Steve Lacy Seven

Clichés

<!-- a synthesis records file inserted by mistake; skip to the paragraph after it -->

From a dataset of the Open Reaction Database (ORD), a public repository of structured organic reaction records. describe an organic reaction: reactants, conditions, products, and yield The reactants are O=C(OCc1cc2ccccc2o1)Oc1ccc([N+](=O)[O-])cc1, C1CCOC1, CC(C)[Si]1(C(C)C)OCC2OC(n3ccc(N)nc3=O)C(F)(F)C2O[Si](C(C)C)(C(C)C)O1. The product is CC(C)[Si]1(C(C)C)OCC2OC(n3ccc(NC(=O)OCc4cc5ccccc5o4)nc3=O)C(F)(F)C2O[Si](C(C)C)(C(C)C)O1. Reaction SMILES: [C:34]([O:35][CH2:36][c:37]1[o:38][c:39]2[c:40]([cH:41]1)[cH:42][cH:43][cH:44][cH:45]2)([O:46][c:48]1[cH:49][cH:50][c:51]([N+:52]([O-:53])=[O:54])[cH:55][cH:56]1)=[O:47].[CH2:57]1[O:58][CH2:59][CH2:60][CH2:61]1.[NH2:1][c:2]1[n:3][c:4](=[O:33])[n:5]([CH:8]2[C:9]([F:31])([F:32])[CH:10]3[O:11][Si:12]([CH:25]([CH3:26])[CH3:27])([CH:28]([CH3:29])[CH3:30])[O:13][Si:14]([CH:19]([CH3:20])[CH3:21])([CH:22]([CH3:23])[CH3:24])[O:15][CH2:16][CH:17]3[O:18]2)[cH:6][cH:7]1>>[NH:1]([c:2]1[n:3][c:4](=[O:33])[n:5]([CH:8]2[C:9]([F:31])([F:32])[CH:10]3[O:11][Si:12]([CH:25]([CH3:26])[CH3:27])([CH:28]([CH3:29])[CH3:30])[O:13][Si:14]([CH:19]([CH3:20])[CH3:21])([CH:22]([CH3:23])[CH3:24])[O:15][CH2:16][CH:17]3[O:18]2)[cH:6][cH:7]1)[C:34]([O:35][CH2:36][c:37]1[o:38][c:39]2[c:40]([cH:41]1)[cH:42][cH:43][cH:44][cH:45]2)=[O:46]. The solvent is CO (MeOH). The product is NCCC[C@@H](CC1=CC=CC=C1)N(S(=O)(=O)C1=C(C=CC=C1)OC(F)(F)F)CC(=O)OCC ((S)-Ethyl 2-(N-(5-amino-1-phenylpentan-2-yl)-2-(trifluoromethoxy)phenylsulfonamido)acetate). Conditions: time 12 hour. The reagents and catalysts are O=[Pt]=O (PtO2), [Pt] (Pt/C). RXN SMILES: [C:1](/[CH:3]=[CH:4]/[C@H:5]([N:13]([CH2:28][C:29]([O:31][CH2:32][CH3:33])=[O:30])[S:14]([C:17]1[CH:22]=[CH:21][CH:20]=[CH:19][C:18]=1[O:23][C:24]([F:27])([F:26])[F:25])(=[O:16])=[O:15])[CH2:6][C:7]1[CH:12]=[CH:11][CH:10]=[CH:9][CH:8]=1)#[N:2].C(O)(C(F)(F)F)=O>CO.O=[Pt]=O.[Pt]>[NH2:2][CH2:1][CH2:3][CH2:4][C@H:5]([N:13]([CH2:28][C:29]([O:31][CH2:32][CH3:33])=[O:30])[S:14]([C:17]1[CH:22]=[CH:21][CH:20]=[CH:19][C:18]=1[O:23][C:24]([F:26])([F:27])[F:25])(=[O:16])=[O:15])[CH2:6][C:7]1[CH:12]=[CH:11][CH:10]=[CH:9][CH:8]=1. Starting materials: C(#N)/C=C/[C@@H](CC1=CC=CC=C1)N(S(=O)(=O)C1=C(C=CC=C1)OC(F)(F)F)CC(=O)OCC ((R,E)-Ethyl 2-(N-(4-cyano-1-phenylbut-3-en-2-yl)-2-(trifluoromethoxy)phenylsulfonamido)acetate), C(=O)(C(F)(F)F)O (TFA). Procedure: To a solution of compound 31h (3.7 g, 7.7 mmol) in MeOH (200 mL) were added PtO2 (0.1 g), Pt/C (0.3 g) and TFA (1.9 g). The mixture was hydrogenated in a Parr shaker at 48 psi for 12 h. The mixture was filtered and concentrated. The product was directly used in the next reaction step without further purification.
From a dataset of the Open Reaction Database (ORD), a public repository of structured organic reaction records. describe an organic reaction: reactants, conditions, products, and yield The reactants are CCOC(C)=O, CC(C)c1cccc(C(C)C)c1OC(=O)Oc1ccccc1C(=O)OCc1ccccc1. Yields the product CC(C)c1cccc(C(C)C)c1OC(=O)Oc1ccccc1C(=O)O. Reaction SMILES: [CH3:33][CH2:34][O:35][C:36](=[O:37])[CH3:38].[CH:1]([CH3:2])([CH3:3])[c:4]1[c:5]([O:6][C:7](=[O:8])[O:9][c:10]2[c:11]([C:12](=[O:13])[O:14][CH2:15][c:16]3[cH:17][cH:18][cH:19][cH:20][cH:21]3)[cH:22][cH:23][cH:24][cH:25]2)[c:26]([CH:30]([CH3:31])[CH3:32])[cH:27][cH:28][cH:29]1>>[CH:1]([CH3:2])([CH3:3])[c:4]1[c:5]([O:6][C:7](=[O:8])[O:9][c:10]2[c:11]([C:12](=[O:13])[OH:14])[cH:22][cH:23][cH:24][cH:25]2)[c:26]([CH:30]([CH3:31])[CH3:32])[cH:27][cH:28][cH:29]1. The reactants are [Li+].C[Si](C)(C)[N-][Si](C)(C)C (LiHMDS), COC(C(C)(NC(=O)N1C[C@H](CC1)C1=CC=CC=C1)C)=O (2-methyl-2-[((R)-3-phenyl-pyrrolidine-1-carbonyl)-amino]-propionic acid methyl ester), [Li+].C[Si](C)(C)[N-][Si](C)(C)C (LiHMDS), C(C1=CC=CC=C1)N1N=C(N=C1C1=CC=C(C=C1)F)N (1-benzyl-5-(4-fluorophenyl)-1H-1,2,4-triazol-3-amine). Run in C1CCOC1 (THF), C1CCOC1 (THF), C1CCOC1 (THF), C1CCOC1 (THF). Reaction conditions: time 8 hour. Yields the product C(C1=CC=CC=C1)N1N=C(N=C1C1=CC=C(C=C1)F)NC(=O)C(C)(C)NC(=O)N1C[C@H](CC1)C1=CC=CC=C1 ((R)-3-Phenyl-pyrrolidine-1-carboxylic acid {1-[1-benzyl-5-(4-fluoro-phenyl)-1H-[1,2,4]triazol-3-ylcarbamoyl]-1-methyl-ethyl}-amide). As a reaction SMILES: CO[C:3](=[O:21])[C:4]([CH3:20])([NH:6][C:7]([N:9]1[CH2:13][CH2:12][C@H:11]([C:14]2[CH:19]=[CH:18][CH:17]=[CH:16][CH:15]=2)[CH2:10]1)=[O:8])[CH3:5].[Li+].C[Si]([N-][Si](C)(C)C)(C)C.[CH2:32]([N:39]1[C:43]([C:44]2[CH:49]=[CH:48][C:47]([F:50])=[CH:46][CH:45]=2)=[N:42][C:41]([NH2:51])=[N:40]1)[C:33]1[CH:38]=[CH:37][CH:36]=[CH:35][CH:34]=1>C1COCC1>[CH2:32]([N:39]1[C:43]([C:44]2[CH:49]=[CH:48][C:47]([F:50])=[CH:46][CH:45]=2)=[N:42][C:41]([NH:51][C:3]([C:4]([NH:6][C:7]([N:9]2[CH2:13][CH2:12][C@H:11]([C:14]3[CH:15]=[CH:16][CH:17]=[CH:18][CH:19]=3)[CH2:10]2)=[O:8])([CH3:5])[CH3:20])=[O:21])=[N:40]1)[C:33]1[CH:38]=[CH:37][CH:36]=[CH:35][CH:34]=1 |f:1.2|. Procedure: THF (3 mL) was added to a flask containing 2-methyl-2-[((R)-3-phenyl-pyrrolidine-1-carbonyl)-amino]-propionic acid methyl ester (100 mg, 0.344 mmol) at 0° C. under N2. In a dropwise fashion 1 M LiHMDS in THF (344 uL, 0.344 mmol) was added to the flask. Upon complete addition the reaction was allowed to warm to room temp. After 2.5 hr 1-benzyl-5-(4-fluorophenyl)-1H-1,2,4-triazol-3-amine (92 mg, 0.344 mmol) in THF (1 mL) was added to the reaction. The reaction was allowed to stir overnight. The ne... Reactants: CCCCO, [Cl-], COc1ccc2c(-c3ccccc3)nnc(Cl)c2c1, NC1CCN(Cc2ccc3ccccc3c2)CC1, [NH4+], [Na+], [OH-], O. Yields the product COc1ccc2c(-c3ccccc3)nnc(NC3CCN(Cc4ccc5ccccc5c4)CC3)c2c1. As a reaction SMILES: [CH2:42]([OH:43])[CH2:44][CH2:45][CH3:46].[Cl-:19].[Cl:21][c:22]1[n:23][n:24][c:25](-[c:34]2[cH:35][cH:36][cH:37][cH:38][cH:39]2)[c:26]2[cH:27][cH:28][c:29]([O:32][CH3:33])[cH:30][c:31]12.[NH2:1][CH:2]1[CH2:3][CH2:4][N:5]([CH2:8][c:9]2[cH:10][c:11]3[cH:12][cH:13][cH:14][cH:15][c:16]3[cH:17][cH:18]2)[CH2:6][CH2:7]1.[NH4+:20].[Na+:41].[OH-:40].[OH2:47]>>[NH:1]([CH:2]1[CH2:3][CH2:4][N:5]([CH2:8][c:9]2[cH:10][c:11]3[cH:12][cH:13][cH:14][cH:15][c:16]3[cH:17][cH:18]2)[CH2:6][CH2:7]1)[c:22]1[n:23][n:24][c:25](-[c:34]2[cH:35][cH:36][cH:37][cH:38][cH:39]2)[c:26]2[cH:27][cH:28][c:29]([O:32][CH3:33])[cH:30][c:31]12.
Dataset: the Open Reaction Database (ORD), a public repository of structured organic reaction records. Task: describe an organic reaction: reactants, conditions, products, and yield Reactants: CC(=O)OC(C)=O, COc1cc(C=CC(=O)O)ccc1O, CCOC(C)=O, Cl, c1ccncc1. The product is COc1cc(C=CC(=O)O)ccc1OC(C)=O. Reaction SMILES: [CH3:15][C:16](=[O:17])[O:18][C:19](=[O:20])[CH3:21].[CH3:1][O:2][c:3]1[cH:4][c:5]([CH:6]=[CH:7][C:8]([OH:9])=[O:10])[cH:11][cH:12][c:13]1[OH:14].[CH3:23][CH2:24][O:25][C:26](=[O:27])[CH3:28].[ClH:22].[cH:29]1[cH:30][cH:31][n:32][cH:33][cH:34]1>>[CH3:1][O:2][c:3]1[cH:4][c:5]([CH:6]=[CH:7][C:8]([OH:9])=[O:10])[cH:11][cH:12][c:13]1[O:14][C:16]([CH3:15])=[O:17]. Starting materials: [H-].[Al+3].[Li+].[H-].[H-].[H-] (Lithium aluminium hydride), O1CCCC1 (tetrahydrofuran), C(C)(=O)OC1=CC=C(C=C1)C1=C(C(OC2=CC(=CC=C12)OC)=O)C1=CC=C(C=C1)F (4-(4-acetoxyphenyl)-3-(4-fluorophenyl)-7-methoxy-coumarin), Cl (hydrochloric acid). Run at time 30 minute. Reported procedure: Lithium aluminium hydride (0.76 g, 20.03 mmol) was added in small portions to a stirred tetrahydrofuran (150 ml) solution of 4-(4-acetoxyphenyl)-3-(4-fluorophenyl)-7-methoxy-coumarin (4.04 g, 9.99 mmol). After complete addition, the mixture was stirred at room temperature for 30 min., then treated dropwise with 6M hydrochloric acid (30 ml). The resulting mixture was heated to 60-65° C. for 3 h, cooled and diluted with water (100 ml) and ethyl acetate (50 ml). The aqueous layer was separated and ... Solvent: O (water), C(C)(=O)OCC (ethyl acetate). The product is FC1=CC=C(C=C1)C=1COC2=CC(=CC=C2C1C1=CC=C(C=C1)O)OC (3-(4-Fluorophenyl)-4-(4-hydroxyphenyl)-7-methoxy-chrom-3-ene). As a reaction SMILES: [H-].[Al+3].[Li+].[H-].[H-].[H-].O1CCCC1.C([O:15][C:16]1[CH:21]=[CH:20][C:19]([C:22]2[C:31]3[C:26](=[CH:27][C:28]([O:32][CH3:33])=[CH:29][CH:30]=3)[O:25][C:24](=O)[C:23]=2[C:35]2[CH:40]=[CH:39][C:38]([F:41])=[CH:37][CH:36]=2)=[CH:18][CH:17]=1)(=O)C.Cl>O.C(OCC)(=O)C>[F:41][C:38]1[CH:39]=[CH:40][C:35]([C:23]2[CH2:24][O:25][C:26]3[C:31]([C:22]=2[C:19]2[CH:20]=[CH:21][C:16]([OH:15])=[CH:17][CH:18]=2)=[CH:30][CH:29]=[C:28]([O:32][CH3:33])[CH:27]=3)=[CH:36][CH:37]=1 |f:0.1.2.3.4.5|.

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This 1982 session was originally a double LP called Prospectus. When putting it together for re-release on CD, some of the tapes had deteriorated to the point of no return, and this is what is left: perhaps a better recording than the original thanks to the editing. The Steve Lacy Sextet sessions with the addition of George Lewis on trombone are truly startling for the reason that they show this band at the absolute peak of its creative and intuitive power. Recorded as a portrait of the "state of things" within the band at the time, it is really no more than that -- and perhaps that's why it looks so large. Lacy's compositional style had been evolving for some time toward larger groups and, by the time the sextet had hit its stride, he was offering his musicians works to play that were originally written for much larger ensembles. On "Stamps" and "Wickets," one hears the arrangement style of Charles Mingus in the foreground; the long, asymmetrical, repetitive foreground lines are shadowed by the rhythm section playing a deep blues that echoes the piano playing of Bobby Timmons. When the horns join in the blues reverie, it's time for pianist Bobby Few to step out and let Lewis hold down the fort. It's blues, blues, and all blues -- though they certainly are a different shade of blues. Next up is the crazy "Whammies," which Lacy claims is based on lines from Fats Navarro. And it is crazy and even unbearable, with all that intensity happening at one time and all those conflicting harmonies, adding up to one big musical mess! But as the album's shining diamonds -- "The Dumps" and "Clichés" -- come into view, it's easy to hear the near telepathic communication among this band's members. Lacy doesn't even have to lead; he only needs to name the tune. At this time in his career, Few was a pianist with no peers; coming from equal parts bop and vanguard jazz, he is the ballast for the group, and all roads lead from him to Lacy and from Lacy into the stratosphere. Lacy and Lewis have a tremendous rapport, particularly on "The Dumps," where they counter and then play each other's solos! As the record closes with the rollicking abstraction that is "Clichés," listeners can feel the closeness of this "chamber" ensemble, even with Lewis in the mix. Both the percussive and rounded edges of the piece offer aspects of listening in a mode seldom heard on jazz records anymore. This record is a bouquet of essences, amplifications, dissonances, and complex melodic invention. It was one of the Steve Lacy Sextet's closest steps to perfection.

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